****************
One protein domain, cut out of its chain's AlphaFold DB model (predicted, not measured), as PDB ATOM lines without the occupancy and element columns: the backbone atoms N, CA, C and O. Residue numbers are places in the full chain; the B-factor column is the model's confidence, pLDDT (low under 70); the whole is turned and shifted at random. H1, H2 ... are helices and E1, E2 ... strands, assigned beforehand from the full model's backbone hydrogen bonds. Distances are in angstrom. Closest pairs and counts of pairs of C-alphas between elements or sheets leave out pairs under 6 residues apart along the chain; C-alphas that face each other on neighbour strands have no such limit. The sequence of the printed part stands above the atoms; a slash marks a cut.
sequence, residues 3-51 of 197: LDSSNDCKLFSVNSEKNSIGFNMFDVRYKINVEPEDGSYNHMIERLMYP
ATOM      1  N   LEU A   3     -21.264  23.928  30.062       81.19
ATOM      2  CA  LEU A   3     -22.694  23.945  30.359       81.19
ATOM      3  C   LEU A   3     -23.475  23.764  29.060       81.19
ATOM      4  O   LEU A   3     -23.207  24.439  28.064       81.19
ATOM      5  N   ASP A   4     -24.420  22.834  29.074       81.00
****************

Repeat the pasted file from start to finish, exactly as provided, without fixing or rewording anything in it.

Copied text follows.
One protein domain, cut out of its chain's AlphaFold DB model (predicted, not measured), as PDB ATOM lines without the occupancy and element columns: the backbone atoms N, CA, C and O. Residue numbers are places in the full chain; the B-factor column is the model's confidence, pLDDT (low under 70); the whole is turned and shifted at random. H1, H2 ... are helices and E1, E2 ... strands, assigned beforehand from the full model's backbone hydrogen bonds. Distances are in angstrom. Closest pairs and counts of pairs of C-alphas between elements or sheets leave out pairs under 6 residues apart along the chain; C-alphas that face each other on neighbour strands have no such limit. The sequence of the printed part stands above the atoms; a slash marks a cut.
sequence, residues 3-51 of 197: LDSSNDCKLFSVNSEKNSIGFNMFDVRYKINVEPEDGSYNHMIERLMYP
ATOM      1  N   LEU A   3     -21.264  23.928  30.062       81.19
ATOM      2  CA  LEU A   3     -22.694  23.945  30.359       81.19
ATOM      3  C   LEU A   3     -23.475  23.764  29.060       81.19
ATOM      4  O   LEU A   3     -23.207  24.439  28.064       81.19
ATOM      5  N   ASP A   4     -24.420  22.834  29.074       81.00